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Rod Liddle is let off despite almost causing Lawrence trial to collapse

Journalist not charged as Spectator magazine is fined over article that jeopardised court case 

The Spectator magazine issued a grovelling apology today as it was convicted over an article by the former editor of Radio Four’s Today programme Rod Liddle that threatened to bring down the long-awaited trial of two men accused of murdering Stephen Lawrence.

The 184-year-old publication was fined £3,000 and ordered to pay £1,000 to each of the teenager’s parents for the distress caused by the article, which broke court-imposed restrictions on what could be reported to ensure a fair trial for Gary Dobson and David Norris.

The article, which highlighted the previous convictions and racism of the two men and described them as “white trash”, came to light as Stephen’s best friend, Duwayne Brooks, gave highly charged evidence detailing the last minutes of the black teenager’s life during the Old Bailey trial.

The article had the potential to have “devastating consequences” on the trial ofthe two men, who were both later convicted for murder and are serving life sentences, Westminster Magistrates’ Court heard today. The murder trial hung in the balance for a couple of hours, said Alison Morgan, prosecuting.

The magazine said the article was published because of an “unprecedented and bitterly regretted failure” at the publication after the editor, Fraser Nelson, was off work sick and a senior outside lawyer, who was supposed to review all work, was also absent. The lawyer passed the work to a junior, who gave it a clean bill of health, despite a series of court rulings limiting what could be said about the two men before the end of the trial.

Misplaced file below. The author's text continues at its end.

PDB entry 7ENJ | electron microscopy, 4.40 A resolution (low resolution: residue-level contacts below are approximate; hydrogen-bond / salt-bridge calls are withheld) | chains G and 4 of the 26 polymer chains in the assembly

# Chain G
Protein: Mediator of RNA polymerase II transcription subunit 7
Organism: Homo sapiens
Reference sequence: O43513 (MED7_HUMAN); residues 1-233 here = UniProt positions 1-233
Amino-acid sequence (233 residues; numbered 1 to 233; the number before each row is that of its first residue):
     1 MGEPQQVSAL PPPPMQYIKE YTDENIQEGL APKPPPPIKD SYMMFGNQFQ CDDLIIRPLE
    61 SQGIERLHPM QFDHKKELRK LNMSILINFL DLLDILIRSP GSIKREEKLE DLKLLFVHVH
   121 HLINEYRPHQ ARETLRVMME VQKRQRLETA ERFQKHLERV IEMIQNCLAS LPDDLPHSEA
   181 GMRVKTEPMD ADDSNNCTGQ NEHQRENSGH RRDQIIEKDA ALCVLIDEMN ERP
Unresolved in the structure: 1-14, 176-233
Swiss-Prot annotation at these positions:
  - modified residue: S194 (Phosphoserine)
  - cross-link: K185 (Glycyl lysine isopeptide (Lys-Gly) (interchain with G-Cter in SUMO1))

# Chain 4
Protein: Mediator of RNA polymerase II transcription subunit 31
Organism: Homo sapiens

Brian Spiro, representing the magazine, said it apologised “not only to those closest to Stephen Lawrence” but to the police, prosecutors, the trial judge and everyone who worked to ensure the wheels of justice ran smoothly.

The Spectator faced a maximum penalty of £5,000 after avoiding the more serious charge of contempt of court – which could have led to an unlimited fine and the publisher being jailed for up to two years – because no juror saw the article last November.

Neville Lawrence, the father of Stephen, said the fine would amount only to a “slap on the wrist” for the magazine.

Prosecutors had looked at whether Mr Nelson – who sat at the back of the court today – should be prosecuted but instead decided to take action against the company rather than any person.

Mr Liddle could have been prosecuted only if the more serious charge had been pursued, the Crown Prosecution Service said.

District Judge Howard Riddle said the article had at least the potential to undermine justice. “It takes no imagination whatsoever to realise the distress that this development would cause, not least to the family of Stephen Lawrence,” he said.